Our faculty impact communities and the pipeline, but also individual patients with medical conditions that are difficult to treat and require unique expertise. As such, I was pleased to learn that Dr. Elizabeth Volkmann, from the division of rheumatology, was recently recognized as the Doctor of the Year by the National Scleroderma Foundation. This award reflects Dr. Volkman’s commitment to improving the lives of people living with scleroderma, her outstanding skills in clinical practice and patient education.

Dr. Volkmann is a world renowned clinical and translational researcher in systemic sclerosis and connective tissue disease-related interstitial lung disease. Her research is focused on developing personalized treatment approaches for patients through the discovery of novel biomarkers. She launched the first study exploring the gut microbiome in patients living with systemic sclerosis and leads an international consortium of investigators who are advancing our understanding of how the gut microbiome in this patient population contributes to inflammation and onset of clinical symptoms.

We are fortunate to count on her leadership as the director of the UCLA Scleroderma Program and the founder/co-director of the UCLA Connective Tissue Disease-Related Interstitial Lung Disease Program. As Dr. Volkmann reflects on this special honor, she shared:

Scleroderma has the highest mortality rate of all rheumatic diseases. Patients with scleroderma often see multiple specialists before receiving the correct diagnosis, and this process can delay their access to life-saving therapies. Working with the scleroderma community has motivated me to help educate and empower all patients with this rare disease. These patients are true warriors, and their experiences inspire my research and commitment to ensuring that the voices of all patients with scleroderma are heard. I share this award with all my colleagues at UCLA who participate in the multidisciplinary care of patients with scleroderma.”  

You can learn more about Dr. Volkmann’s latest research in two of her recent publications in the American Journal of Respiratory Care Medicine and The Lancet Rheumatology.

Congratulations Liz!

Finally, let me celebrate the leadership of our faculty in the division of endocrinology who have taken an active role in supporting the professional development needs of endocrinologists across California. Let me highlight faculty who are stepping into important leadership roles that will guide the future of the Clinical Association of California Endocrinologists (CACE). For over 20 years, CACE has been dedicated to improving quality of care, increasing awareness, and creating a professional forum for scientific and advocacy issues that impact the field of endocrinology. This year, Dr. Dianne Cheung has been appointed president of CACE and will be leading nearly 600 physicians/endocrinologists across the state in advancing CACE’s core missions of education and service. Involved in the organization for 15 years since her days a UCLA endocrine fellow, Dr. Cheung has held various positions in the CACE board of directors and served as program chair for multiple CACE Annual meetings, including the most recent 2022 CACE Annual Meeting.  Dr. Cheung will be joined by DoM colleagues that include Dr. Jennifer Han, who will serve as vice-president and Dr. Tina Mosaferi, as secretary. Together, they will work towards the following:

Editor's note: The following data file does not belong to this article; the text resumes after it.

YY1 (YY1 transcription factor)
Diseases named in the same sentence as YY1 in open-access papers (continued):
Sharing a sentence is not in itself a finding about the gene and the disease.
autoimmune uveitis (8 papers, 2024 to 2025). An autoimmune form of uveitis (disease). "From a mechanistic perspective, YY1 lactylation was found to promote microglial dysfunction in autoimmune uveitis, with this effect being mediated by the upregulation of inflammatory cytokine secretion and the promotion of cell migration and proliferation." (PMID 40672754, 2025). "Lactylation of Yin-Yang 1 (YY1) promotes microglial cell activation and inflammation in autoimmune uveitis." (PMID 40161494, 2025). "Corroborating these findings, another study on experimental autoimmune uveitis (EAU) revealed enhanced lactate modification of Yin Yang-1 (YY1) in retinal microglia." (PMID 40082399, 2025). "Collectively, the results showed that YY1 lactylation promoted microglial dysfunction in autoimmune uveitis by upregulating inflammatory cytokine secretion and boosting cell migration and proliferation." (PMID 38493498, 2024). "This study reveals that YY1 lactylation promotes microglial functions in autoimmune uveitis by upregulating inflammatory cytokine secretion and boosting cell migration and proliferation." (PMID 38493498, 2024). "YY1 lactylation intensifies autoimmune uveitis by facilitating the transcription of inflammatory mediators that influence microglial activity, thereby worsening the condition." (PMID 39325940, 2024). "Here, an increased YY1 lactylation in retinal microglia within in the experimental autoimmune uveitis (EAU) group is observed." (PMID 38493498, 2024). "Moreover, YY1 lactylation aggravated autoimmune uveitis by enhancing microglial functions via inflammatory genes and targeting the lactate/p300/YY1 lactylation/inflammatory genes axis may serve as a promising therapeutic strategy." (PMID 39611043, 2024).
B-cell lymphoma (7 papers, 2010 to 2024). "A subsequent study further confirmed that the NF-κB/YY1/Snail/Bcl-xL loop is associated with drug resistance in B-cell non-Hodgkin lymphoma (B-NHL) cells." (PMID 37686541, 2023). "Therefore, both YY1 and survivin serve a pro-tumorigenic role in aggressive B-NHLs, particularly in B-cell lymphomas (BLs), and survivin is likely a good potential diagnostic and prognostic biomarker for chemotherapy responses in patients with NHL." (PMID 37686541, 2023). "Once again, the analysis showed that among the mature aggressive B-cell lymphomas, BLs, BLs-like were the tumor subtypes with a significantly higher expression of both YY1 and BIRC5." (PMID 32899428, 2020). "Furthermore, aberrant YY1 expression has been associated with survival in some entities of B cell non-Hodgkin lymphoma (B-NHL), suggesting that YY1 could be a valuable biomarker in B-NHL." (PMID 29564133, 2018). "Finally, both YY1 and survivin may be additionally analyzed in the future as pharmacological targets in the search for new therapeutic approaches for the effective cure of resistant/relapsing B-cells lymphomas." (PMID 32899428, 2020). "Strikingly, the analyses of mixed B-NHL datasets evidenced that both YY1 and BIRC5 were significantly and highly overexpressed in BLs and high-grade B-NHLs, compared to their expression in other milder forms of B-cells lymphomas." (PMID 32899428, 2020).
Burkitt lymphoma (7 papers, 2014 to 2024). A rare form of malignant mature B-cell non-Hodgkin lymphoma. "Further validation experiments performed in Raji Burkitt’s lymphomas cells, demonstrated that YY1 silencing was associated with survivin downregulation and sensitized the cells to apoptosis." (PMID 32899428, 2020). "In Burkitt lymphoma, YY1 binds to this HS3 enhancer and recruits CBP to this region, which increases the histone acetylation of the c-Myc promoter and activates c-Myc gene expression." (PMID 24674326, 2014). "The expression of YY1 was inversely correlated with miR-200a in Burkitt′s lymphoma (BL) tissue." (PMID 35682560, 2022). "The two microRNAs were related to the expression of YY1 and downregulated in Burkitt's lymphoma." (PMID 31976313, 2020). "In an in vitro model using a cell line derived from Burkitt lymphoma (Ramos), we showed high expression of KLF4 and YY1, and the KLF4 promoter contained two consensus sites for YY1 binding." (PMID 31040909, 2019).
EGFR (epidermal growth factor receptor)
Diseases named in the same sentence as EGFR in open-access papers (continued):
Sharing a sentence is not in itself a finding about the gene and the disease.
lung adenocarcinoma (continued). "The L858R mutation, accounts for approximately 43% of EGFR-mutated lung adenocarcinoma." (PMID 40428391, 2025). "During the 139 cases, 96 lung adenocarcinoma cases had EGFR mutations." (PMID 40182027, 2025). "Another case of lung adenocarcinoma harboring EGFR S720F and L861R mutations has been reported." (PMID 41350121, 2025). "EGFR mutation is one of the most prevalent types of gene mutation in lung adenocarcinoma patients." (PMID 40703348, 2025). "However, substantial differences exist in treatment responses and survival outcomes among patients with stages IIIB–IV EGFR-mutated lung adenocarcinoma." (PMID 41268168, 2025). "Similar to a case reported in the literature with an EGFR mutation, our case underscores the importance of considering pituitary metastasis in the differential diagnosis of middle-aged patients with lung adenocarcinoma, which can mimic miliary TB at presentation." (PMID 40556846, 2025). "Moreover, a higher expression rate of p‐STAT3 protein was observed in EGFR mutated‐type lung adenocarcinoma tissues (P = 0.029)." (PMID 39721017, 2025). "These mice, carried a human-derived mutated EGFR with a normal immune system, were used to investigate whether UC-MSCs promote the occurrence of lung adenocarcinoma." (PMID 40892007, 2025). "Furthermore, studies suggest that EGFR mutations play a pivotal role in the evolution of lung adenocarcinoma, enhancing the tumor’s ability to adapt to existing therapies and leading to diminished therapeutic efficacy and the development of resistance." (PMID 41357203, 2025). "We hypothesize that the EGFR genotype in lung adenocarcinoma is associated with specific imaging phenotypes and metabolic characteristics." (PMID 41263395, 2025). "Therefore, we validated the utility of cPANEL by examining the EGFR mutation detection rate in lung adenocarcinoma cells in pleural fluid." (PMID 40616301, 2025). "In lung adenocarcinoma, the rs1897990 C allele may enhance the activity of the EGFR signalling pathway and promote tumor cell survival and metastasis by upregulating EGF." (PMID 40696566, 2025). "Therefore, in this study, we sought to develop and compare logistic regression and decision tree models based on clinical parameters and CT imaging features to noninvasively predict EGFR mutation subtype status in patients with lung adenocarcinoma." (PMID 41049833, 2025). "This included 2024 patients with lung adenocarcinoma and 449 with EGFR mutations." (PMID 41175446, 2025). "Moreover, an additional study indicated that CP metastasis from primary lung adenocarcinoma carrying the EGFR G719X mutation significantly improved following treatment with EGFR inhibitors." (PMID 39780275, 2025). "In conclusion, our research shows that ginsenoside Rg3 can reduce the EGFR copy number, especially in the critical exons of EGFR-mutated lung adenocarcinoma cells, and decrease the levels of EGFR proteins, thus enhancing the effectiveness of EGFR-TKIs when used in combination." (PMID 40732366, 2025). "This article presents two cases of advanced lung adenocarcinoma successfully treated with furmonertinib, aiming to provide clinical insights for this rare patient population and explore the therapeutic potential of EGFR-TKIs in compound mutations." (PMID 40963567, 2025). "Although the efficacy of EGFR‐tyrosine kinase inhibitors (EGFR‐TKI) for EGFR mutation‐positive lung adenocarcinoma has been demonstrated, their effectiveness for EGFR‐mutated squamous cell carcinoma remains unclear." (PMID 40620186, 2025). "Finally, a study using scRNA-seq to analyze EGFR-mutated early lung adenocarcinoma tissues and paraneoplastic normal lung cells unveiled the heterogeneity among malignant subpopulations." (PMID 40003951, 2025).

• Strengthening educational curriculum to California based endocrinologists through webinars, a Hot Topics in Endocrinology Series and their annual meeting.
  • Increasing their outreach to primary care physicians through their Hot Topics in Endocrinology Series.
  • Growing their membership base to include more areas of endocrinology.
  • Promoting fellowship growth through their Fellowship Presentations on the CACE website and mentoring endocrine fellows to become strong endocrinologists in the community.
  • Increasing advocacy for the rights of people living with all types of endocrine disorders.
  • Enhancing the multidisciplinary collaborations between endocrinologists, nephrologists, cardiologists, primary care providers and surgeons.

It is important to note that Dr. Cheung and colleagues will be building upon the success and leadership of DoM and VAGLA faculty member Dr. Jane Weinreb, who is the immediate-past president of CACE. Dr. Weinreb was instrumental in guiding the organization towards becoming an independent organization after years of being a state chapter of the American Association of Clinical Endocrinology.

Many of our divisions are providing national and state level leadership in graduate medical education, and I will share a summary of these activities in future posts.



Thanks to CACE for the invitation to speak at their annual meeting last week. The pictures below clearly show how happy our endocrine faculty family were, not necessarily about my talk, but perhaps for the chance to hang out with friends and colleagues during the meeting.